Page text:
On Easter morning I attended the American Cathedral in Paris and I can honestly say that I had one of the nicest Easters I have ever had. In part that was due to the fact that I did not have to do anything to prepare for the service. The music and choirs, accompanied by members of the Paris Brass Ensemble, also were fantastic. After the service I spoke with the Bishop of Europe whom I knew when we were both priests resident in the Diocese of Pennsylvania.
I was planning to attend the 11AM service but getting there took much less time than I expected so I joined the 9AM service already in progress, sat through the choir rehearsal from 10 to 11, and then took part at the 11AM service. That is not so unusual for a priest used to three services on Sunday. It just seemed natural to me. It was also wonderful that my friends Barbara and Hugh were able to sit next to me at the 11AM service. They had just flow in from the US that morning, had dropped their bags off at the hotel, and taken a taxi right to the cathedral. After the service we had a wonderful lunch together at a bistro on Ile St. Louis in the heart of Paris. It was wonderful to be with friends in a foreign country on Easter Day.
Because I attended two services at the Cathedral I got to hear the famous Tocatta by Charles-Marie Widor twice by a very good organist on a substantial pipe organ in a church with great acoustics. I also got to sing some of my favorite Easter hymns, including “Welcome Happy Morning” twice.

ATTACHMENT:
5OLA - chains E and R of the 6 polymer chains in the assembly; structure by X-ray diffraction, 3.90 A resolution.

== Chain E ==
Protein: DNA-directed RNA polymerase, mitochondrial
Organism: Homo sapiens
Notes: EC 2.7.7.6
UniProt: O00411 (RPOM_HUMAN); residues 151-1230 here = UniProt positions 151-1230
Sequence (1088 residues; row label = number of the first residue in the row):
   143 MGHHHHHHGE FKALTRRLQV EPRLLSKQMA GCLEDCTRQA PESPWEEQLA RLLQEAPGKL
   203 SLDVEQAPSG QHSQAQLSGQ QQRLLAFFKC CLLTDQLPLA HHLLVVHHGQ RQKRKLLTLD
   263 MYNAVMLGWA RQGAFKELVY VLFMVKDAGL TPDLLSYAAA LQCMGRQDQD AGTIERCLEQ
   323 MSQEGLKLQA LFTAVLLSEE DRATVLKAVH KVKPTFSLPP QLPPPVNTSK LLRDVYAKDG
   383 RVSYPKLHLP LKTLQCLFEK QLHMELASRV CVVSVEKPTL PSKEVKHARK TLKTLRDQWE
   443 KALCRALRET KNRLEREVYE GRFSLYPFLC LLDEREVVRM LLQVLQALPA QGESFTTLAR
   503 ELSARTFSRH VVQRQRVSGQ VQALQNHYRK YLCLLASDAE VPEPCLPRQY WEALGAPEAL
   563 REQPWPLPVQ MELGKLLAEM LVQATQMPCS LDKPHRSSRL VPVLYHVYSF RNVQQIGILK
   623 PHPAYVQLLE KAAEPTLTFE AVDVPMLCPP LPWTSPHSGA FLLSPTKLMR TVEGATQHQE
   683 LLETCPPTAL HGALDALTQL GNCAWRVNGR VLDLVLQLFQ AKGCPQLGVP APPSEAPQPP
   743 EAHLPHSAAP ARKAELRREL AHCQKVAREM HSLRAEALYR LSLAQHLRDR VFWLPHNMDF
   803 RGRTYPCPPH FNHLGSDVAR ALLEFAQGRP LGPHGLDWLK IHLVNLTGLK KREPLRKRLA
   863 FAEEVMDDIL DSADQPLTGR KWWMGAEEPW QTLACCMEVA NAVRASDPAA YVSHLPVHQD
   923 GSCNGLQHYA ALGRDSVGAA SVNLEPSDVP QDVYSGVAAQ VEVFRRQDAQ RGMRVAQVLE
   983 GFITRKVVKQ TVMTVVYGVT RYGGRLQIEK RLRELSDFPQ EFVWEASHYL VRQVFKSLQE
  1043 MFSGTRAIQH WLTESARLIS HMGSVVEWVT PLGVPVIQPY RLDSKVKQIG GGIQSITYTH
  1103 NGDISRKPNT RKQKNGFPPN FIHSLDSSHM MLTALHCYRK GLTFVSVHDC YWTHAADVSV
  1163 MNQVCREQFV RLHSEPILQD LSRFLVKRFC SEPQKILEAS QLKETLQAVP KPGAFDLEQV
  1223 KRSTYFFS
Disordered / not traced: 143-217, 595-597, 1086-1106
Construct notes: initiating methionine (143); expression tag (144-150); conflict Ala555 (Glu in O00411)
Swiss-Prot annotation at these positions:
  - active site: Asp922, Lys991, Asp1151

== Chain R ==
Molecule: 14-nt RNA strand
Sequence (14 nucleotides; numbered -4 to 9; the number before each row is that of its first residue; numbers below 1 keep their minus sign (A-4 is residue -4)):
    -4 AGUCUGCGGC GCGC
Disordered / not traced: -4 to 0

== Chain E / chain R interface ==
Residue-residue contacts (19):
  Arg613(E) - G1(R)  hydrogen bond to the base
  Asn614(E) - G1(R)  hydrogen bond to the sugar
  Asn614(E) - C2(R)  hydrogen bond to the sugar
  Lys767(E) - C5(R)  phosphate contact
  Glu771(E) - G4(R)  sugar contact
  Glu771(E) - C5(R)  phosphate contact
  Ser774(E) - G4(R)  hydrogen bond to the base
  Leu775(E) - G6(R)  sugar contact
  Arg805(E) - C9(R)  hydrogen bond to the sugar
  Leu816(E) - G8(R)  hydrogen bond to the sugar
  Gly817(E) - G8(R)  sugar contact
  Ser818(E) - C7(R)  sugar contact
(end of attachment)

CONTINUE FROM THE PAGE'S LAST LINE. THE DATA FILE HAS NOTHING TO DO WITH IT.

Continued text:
I mused on the fact that almost all of the music at the service was arranged or composed by the American composer, Craig Phillips. He is no connection to me even though we share the same first and last names. As I looked though the service bulletin, however, “my name” appeared almost on every page. But it nothing to do with me.
Several years ago at St. Peter’s a woman I did not recognize, leaving at the end of one of our Christmas Eve services, shook my hand and thanked me for the wonderful music. I said, “you’re welcome,” thinking she was complimenting the choir and the hymns we had sung. It was later, with some chagrin that I realized that she was referring to the postlude composed by Craig Phillips and played by our organist that she thought I had written.
It was a happy morning. I have found that Easter hope and Easter joy is found in the midst of the difficulties and struggles of life, but under, within, and beyond them there is life, new life beginning now and running into eternity. Welcome Happy Morning!